Empowering young girls to fight for their rights

Nearly 200 young girls from different parts of the country have committed to play a key role in protecting their basic rights and speaking out against violence against fellow children in the community.
A girl at the camp in Kigali asks a question. Diane Mushimiyimana.
A girl at the camp in Kigali asks a question. Diane Mushimiyimana.

Nearly 200 young girls from different parts of the country have committed to play a key role in protecting their basic rights and speaking out against violence against fellow children in the community.

Over 196 young girls made the commitment at the conclusion of a three-day long Girl Camp organised by Action Aid Rwanda at the Red Cross headquarters in Kacyiru, this week.

The girls, aged between 9-18 years, old were drawn from five districts namely, Musanze, Nyanza, Nyaruguru, and Gisaraga Action Aid’s area of intervention.

Under the theme: ‘‘Fight against violence against children,’’ the camp intended to evoke the intuition of the girls and motivate them to be responsible, develop resilience, demonstrate their strengths and learn to treat each other with respect and dignity in order to solve the problems they face in fighting GBV, school drop outs and the rate of teenage pregnancies.

According to Action Aid, the girls’ enrolment rate is higher than boys’ in primary schools. However, some measures must be put in place in order to retain girls at school and to have quality learning. These include awareness raising on both girls and the entire community on the role of girl’s education, setting up facilities to enable girl’s education.

Speaking to Saturday Times, Clare Katwesigye, the Women Rights and Advocacy Coordinator at Action Aid said that girls face systemic challenges to completing their education.

Some of the challenges they face are gender and age specific mainly linked to lack of adequate knowledge about their rights, and reproductive health.

After analysing all the issues affecting girls, Action Aid found it necessary and important to organise a girl’s camp.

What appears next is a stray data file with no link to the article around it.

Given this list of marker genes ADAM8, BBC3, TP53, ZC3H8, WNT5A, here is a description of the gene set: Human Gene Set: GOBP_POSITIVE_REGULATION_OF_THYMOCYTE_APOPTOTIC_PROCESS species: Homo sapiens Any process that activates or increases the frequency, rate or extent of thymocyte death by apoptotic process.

“This programme is one of the means that help to raise awareness among girls on the importance of their education where they learn laws protecting children and women, sexual and reproductive health, some cognitive skills, discover commonalities and celebrate differences while learning to express themselves in a positive manner,’’ explained Katwesigye.

She added that they hope girls who attended the camp will act as catalysts of positive change in the community using the knowledge gained and share it with their peers to fight together.

Elie Uzabakiriho, of rights organisation Cladho, said that they found lack of basic knowledge about basic human rights, specifically children rights threaten the livelihood of young girls and at this camp they included sessions about rights and responsibilities of children.

“We hope that by knowing their rights they will be able to defend them when need comes. Have confidence to report all sorts of injustice, build their capacities as a strategy of fighting poverty and hence leading to a life of dignity,” he said.

Girls speak out

Josephine Uwizeyimana, 17, from Gisagara District

‘I learnt that we have a big role to play to end violence against us, especially by not keeping quiet when we encounter violence or witness violence against other children in our community. Before the training, I did not feel confident enough to testify in public but now I’m committed to make a difference.

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Josephine uwizeyimana

Clemence Uwimbabazi 10-year-old from Karongi District

‘I learnt about different steps of physiological development and changes that I will experience. I especially learnt that I have to pay attention to my sexual behaviour and walk away from temptation when I get into adolescence to avoid risking unwanted pregnancy. Because my parents never taught me that I did not know much about all these before’.

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Florence Niyigena,14 years old from Nyanza District

 ‘I had several perceptions about teenage pregnancy which were clarified after the training; for instance, when a girl can conceive. I walked away with a great deal of  knowledge which I hope to share with my friends who are still ignorant about sexuality'.

 

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Florence Niyigena

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Honorine Umuhire, 13, from Musanze District

‘I developed self confidence, self-respect and how to treat others with dignity. Also, I did not know anything about ovulation and the cycle of reproduction. Now I know how to count my ovulation and know when I can get pregnant. I did not know that boys can be victims of sexual violence but I now know they can face the same like girls and we can mutually support each other to fight against violence’.

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Josephine Uwizeyimana

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